Details

Keywords Change this

Future Architecture Platform, Architecture Narratives

Project timeline

September 1st 2018 – ?

Type

Experimental

Location Change this

Vilnius
Lithuania

Architect Change this

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Article last edited by Goda Verikaite on
February 09th, 2020

Recycling Utopia Change this

Vilnius, Lithuania
by Goda Verikaitė Change this

Bolo#Pleasure Futurists.

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Description Change this

This research focuses on the phenomenon of Socialist mass housing in Lithuania, which was the physical outcome of Utopian promise to provide every Soviet family with its own apartment. In the 1990s, Lithuania underwent radical changes in the wake of its transformation from a Soviet communist system into a democratic and independent state. However, the Soviet mass housing neighbourhoods remained unchanging relics of what had been built sixty years earlier. What is the next step for these prefabricated house-machines?

The project aims to seek for possible/impossible futures, by embracing speculation. This methodology is relevant not only for the Lithuanian context, but also for the entire former East Bloc countries, allowing to explore different layers of future narratives and offer more challenging ways of looking at the existing urban setting.

New systems and ideologies always replace or recycle previous ones. None is perfect but every Utopia promises something new. Imagine. Lithuania after X number of years: Massive investments in biotechnologies have led this country once again to a new system with a mysterious name: FALC (Fully Automated Luxury Communism). This system is powering the reorganization of the country and its cities.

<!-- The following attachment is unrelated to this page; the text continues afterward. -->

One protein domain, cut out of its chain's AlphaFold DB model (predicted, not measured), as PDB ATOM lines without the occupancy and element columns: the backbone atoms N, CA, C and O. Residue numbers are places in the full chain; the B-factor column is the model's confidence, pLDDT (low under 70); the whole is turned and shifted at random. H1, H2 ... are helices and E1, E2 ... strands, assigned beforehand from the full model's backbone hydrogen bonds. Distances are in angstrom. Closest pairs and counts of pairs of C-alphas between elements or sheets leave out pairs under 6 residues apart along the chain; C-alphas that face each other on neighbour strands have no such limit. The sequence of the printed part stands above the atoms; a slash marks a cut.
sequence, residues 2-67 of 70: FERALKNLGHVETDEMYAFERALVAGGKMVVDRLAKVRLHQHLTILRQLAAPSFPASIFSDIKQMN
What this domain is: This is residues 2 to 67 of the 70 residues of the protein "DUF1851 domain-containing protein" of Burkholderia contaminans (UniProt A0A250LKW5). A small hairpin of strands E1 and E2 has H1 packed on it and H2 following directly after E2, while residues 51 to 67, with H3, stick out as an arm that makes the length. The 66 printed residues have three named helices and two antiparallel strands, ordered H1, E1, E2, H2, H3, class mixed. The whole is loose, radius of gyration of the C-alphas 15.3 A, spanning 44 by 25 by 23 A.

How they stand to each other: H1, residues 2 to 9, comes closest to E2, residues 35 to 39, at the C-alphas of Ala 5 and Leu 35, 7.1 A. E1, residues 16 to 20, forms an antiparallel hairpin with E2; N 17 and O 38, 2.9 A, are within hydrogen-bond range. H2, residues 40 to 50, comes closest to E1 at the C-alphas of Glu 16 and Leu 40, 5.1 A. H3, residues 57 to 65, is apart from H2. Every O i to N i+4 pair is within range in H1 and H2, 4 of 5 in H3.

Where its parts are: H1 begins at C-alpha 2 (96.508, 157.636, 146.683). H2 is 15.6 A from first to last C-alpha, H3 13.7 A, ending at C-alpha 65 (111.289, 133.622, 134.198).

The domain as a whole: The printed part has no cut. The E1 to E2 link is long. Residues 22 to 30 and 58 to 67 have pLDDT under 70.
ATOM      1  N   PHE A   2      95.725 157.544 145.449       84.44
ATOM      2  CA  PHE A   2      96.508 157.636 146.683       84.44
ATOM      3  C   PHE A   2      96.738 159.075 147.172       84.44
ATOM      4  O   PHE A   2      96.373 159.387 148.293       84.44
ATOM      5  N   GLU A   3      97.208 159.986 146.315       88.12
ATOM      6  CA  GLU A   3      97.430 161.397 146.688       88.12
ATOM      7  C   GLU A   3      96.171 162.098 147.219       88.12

The Dutch artist Constant Nieuwenhuys and other Utopians of the 1960s dreamt of a society freed by automation. That society has now arrived, a ludic society that can afford to live in spontaneous luxury. The question in the future will be: What does luxury mean for you? Villa Savoie? A single-family house? A vagabond life unattached to any particular place or regulations? Is time the ultimate luxury or should it be guaranteed as a basic income for everyone?

Project adapts the theory of ‘bolos’; independent, decentralized units of people that assemble according to ‘nima’ (cultural background, common interest and time) that they share. By playing with speculations and paradoxes, the project introduces different concepts of luxury, work, leisure, equality and collectivity. The design suggests a series of speculative scenarios as to how, in X years from now, Žirmūnai (the first Socialist residential district in Lithuania) and blocks of flats (the purest and most adaptable of structures) can change into an experimental playground of theories.

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